A plan is in place to develop and implement revitalization plans for each of the living Indigenous languages in British Columbia.
During the provincial government’s 2018 budget announcement last month, $50 million was allocated to the First Peoples’ Cultural Council (FPCC) to reverse the disruption to Indigenous languages from Canada’s history of colonization and residential schools, and address the current language crisis.
According to the province, fewer than 6,000 people speak one of the 34 Indigenous languages in B.C.
“Language is critical for connecting Indigenous peoples to their culture, spirituality, identity and land,” said Scott Fraser, Minister of Indigenous Relations and Reconciliation. “For too long, Indigenous language has been under threat. The time has come for us to support First Nations in exercising their human right to speak and pass on their language and culture.”
With these funds, the FPCC will expand community immersion programs that support the development of fluent speakers of Indigenous languages. These include the Mentor-Apprentice program, which pairs fluent speakers with apprentices for one-on-one immersion training, and the Pre-school Language Nest program, which supports the creation of language and culture immersion environments for children and their parents.
Another pilot project, the Silent Speakers program, will also become permanent. This program helps those who understand, but do not speak their language, overcome challenges with using it in their communities.
“We are taking action now to support Indigenous communities’ work to preserve and revitalize endangered languages – languages that are cornerstones of cultural and social identities across our province,” said Carole James, Minister of Finance. “By investing in Indigenous languages, we invest in the future of Indigenous communities. I am proud our government is making this historic commitment.”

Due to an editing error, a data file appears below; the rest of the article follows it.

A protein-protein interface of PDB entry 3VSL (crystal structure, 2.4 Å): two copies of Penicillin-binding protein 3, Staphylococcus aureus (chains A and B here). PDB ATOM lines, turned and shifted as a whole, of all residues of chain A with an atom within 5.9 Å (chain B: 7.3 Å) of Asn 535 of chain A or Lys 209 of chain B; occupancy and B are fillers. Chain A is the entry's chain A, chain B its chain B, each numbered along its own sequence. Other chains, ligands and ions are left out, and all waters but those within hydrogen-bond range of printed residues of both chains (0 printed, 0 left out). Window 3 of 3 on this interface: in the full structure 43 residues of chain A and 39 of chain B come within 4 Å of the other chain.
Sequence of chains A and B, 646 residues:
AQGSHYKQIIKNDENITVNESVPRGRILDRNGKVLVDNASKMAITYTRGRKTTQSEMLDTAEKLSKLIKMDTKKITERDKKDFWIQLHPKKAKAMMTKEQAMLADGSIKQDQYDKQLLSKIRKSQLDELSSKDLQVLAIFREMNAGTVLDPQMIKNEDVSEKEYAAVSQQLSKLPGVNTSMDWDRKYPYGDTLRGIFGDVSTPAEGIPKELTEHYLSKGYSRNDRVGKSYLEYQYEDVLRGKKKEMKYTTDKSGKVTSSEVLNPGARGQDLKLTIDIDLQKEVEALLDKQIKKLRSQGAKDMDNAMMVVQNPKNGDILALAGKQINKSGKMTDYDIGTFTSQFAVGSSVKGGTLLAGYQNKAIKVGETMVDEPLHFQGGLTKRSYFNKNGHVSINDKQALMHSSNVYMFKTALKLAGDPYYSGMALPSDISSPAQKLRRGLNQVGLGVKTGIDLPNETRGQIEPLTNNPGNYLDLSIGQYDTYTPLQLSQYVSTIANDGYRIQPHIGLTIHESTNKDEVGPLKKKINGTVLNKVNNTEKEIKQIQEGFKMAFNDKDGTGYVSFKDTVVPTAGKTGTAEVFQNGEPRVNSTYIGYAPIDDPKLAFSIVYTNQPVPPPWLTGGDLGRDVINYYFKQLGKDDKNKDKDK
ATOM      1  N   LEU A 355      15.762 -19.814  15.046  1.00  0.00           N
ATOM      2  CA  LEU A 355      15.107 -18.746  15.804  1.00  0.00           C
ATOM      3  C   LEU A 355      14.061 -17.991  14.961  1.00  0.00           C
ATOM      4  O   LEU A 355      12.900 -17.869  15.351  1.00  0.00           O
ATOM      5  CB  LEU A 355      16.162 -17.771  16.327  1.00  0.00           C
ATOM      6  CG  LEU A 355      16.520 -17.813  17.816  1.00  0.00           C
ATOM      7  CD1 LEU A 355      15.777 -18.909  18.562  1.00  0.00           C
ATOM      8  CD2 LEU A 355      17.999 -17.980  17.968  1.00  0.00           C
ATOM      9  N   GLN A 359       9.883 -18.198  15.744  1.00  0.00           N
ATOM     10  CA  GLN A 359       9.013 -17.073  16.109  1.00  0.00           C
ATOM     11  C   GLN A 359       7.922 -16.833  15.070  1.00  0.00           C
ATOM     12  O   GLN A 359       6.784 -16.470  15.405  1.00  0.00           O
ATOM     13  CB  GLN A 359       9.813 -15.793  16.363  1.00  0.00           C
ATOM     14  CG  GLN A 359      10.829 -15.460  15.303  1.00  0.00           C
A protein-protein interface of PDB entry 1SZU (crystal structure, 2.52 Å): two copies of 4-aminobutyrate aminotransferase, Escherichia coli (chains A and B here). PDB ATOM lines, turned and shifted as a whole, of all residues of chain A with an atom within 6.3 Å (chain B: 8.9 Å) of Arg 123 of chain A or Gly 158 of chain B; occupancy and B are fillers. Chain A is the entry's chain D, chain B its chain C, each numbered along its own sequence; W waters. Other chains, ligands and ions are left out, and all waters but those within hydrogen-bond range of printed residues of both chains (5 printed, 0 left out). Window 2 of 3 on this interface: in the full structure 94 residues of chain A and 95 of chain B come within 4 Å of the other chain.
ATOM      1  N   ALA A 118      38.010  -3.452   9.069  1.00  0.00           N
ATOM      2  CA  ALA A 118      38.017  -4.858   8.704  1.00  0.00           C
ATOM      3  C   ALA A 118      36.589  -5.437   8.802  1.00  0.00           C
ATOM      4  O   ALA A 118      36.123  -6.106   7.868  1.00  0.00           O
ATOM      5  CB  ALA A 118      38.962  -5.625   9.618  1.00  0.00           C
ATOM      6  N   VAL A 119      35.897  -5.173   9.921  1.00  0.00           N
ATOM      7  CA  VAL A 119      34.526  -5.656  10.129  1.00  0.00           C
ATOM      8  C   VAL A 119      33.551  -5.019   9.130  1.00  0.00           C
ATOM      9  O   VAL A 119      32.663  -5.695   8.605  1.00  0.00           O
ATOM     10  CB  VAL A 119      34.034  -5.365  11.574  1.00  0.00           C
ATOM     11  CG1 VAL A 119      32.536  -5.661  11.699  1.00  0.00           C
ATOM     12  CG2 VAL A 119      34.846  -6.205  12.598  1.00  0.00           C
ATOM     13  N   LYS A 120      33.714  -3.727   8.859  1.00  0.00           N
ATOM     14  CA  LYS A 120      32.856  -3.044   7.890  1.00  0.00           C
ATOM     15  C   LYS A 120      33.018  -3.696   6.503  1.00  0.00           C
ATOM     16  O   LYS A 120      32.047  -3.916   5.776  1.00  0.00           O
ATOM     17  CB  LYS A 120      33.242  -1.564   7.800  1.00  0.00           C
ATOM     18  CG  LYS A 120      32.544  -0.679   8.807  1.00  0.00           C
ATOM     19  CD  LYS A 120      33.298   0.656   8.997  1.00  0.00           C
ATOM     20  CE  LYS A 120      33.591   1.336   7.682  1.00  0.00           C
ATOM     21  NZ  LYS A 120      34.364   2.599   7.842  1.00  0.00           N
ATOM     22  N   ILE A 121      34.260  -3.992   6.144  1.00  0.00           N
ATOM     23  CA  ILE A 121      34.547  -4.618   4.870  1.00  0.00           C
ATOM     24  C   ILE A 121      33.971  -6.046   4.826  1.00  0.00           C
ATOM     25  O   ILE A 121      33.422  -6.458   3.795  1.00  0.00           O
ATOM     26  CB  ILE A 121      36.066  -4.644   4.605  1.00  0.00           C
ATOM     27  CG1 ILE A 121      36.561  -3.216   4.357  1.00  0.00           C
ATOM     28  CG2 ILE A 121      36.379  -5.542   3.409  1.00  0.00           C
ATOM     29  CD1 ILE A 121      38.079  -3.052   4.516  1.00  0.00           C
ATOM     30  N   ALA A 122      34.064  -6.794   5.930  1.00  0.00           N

These language revitalization plans will be developed with Indigenous communities and tailored to their individual needs. The FPCC will also provide funding to increase the number of words and phrases uploaded to the FirstVoices online oral dictionary, and expand the online resources available for language learners and speakers.
“The First Nations communities we have been working with are seeing clear and measurable results, creating fluent language speakers as new knowledge keepers and documenting languages for future generations,” said Tracey Herbert, CEO of the FPCC. “This new funding will help us to build on our strong track record of success, and expand our work to all Indigenous communities in B.C., to help their mother-tongue languages flourish again.”
British Columbia has the greatest diversity of Indigenous languages in Canada. The 34 unique Indigenous languages, and over 90 dialects, represent 60% of all Indigenous languages in the country.